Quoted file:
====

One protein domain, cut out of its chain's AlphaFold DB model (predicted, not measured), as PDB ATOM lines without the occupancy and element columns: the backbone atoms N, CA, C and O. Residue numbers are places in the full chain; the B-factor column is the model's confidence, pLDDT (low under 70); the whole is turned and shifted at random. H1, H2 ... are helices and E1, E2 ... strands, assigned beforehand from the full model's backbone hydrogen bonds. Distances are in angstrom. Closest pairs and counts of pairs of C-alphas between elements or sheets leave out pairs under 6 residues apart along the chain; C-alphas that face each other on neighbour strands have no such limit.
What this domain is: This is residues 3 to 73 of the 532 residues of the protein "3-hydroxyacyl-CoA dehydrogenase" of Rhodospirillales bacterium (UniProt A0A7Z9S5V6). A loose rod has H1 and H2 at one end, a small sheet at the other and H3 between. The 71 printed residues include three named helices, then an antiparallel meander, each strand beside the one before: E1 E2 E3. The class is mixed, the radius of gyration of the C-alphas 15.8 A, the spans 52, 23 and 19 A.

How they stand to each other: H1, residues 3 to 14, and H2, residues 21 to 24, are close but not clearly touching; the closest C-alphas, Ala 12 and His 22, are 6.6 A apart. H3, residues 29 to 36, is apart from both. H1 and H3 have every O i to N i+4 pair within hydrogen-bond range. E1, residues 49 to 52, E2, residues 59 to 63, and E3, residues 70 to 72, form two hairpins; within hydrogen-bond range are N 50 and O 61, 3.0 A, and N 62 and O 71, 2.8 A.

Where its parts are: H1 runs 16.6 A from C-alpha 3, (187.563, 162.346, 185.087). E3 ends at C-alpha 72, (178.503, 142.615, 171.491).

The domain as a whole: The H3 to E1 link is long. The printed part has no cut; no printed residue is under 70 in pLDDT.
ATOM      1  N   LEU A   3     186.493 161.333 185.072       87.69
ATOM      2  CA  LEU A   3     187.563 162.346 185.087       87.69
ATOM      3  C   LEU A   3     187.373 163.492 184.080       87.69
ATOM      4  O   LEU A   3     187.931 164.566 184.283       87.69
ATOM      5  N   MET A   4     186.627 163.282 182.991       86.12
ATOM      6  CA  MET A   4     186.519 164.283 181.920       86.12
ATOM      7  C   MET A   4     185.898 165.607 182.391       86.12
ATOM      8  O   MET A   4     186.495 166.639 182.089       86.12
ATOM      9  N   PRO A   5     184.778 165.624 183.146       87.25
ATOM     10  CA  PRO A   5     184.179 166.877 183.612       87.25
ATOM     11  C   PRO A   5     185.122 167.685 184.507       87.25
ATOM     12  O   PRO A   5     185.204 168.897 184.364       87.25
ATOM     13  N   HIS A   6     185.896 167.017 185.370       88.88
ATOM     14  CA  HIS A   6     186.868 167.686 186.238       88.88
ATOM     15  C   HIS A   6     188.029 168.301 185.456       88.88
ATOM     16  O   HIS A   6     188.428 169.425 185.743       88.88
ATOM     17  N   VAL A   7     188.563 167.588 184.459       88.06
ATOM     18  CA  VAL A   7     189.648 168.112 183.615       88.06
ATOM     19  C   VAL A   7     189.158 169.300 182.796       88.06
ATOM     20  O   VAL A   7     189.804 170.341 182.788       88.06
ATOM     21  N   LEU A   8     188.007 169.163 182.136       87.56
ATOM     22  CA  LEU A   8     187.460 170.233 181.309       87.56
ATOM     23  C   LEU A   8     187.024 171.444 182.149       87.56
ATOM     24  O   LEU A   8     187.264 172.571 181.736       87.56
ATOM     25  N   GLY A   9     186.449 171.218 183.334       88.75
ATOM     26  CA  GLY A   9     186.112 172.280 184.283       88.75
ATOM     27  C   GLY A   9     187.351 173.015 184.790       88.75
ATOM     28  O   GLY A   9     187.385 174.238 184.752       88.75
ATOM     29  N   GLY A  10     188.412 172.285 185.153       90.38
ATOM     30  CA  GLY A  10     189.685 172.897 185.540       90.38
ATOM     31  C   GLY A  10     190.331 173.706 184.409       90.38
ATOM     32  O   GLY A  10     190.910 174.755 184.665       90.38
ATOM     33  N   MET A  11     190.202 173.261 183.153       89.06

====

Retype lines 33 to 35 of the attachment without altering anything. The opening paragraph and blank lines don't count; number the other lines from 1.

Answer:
ATOM     29  N   GLY A  10     188.412 172.285 185.153       90.38
ATOM     30  CA  GLY A  10     189.685 172.897 185.540       90.38
ATOM     31  C   GLY A  10     190.331 173.706 184.409       90.38